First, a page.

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Housing association wins multi-million pound case against contractor over defective cladding

A subsidiary of Hyde Housing has won a High Court battle with a contractor over cladding installed on towers between 2006 and 2008.

In Martlet Homes Ltd v Mulalley & Co Ltd [2022] EWHC 1813 (TCC) Martlet Homes Ltd, a subsidiary of Hyde Housing, as the owner of tower blocks in Gosport sought to recover approximately £8m in damages from the defendant building contractor, Mulalley & Co Ltd for costs incurred from 2017 onwards in:

  • investigating and remedying, by removal and replacement, combustible external wall insulation (“EWI”I) rendered cladding, originally fitted by the defendant between 2005 and 2008 under a design and build contract made in 2005; and
  • providing a waking watch as a fire safety precaution until the EWI cladding had been removed. 

Mulalley admitted that there were some defects in the installation of the EWI cladding but denied that they caused, or were such as to justify, the scheme for complete replacement works (“the replacement works scheme”) in fact undertaken or the need for the waking watch.

The defendant’s pleaded case and the case advanced at trial was that the real cause and justification for the replacement works and the waking watch was the claimant’s realisation, triggered by the Grenfell Tower fire in June 2017, of the risk posed by the fact that the EWI cladding, being combustible, did not meet the heightened fire safety standards which had come into force after the works had been completed and which were further heightened as a result of the Grenfell fire.

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Mulalley contended that only a scheme limited to limited repair works (“the repair works scheme”) was reasonably required to remedy the installation breaches, costing far less than those actually carried out, and that this cost was irrecoverable given that the claimant chose to replace rather than to repair.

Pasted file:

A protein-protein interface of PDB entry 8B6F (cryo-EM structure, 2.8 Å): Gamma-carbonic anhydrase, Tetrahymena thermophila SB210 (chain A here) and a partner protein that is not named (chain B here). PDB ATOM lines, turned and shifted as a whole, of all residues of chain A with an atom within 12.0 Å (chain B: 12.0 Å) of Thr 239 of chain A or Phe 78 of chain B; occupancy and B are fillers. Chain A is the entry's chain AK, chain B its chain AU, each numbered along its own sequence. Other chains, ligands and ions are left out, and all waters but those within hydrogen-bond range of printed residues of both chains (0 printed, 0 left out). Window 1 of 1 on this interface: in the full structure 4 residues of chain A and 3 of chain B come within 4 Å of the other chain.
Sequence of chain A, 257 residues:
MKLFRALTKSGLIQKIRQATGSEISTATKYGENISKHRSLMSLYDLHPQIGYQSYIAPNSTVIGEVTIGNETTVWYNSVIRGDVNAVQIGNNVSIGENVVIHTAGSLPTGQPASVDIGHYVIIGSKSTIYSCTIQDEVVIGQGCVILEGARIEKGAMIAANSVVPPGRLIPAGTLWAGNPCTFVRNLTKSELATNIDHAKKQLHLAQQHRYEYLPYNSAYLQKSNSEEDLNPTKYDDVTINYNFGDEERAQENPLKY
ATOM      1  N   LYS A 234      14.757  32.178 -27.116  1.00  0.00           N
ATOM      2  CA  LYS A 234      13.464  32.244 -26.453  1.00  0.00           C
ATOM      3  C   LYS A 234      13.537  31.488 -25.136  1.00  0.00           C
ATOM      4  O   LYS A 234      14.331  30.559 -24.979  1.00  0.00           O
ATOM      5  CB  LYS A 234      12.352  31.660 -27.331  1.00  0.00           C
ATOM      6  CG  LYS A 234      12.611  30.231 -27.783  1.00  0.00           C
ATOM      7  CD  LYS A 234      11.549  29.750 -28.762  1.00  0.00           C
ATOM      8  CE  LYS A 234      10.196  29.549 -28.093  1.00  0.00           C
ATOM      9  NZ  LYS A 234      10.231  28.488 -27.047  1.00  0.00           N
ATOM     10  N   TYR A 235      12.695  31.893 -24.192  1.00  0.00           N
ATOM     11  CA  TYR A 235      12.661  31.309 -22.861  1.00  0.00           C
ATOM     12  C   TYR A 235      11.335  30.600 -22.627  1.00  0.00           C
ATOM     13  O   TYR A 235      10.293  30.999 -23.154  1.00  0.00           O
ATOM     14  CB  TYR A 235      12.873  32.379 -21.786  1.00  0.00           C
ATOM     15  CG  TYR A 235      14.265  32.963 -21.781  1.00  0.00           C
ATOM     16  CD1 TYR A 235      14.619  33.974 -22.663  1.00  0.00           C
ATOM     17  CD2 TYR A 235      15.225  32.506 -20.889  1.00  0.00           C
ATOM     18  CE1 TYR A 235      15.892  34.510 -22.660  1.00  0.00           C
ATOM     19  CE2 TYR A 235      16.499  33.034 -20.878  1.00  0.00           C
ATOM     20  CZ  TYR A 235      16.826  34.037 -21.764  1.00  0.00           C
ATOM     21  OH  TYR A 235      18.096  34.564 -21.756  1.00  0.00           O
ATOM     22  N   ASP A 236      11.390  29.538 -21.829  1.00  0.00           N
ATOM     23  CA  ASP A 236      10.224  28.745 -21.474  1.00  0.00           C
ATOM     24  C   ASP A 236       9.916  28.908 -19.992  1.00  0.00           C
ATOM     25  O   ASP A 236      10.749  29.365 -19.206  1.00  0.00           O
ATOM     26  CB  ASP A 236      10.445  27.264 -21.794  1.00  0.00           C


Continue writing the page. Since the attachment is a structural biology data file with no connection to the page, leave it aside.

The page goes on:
In response to that pleaded case Martlet Homes, which had initially only pleaded installation breaches, sought permission to plead a fallback case. It obtained permission from Pepperall J at first instance, whose decision is to be found at [2021] EWHC 296 (TCC). Pepperall J’s decision was upheld by the Court of Appeal, whose decision is to be found at [2022] EWCA Civ 32.

The claimant’s fallback case was that if the court was to agree with the defendant’s case on causation in relation to the installation breaches, so that the replacement costs and the waking watch costs could not be claimed in respect of those breaches, nonetheless the EWI cladding as specified did not meet applicable fire safety standards as at the date of the contract (the “specification breach case”).

The claimant contended that it was entitled to recover the replacement and waking watch costs as having been caused by the specification breach as an alternative to its primary installation breach case. 

The claimant’s further fallback case was that at the very least it was entitled to damages representing the reasonable cost of the repair works reasonably necessary to remedy the installation breaches. It contended that this cost was far greater than allowed by the defendant and, on its valuation, not less than the cost of the replacement works actually undertaken. On the same basis it also claimed its waking watch costs for the period reasonably necessary to undertake those works.

His Honour Judge Stephen Davies sitting as a High Court Judge said: “In the event, therefore, the case as advanced and defended was primarily about: (a) the causation of loss in relation to the installation breach case; (b) the merits of the alternative specification breach case; and (c) the quantum of recoverable loss as regards the replacement scheme costs actually incurred, as regards the defendant’s alternative repair scheme costs, and as regards the waking watch costs.”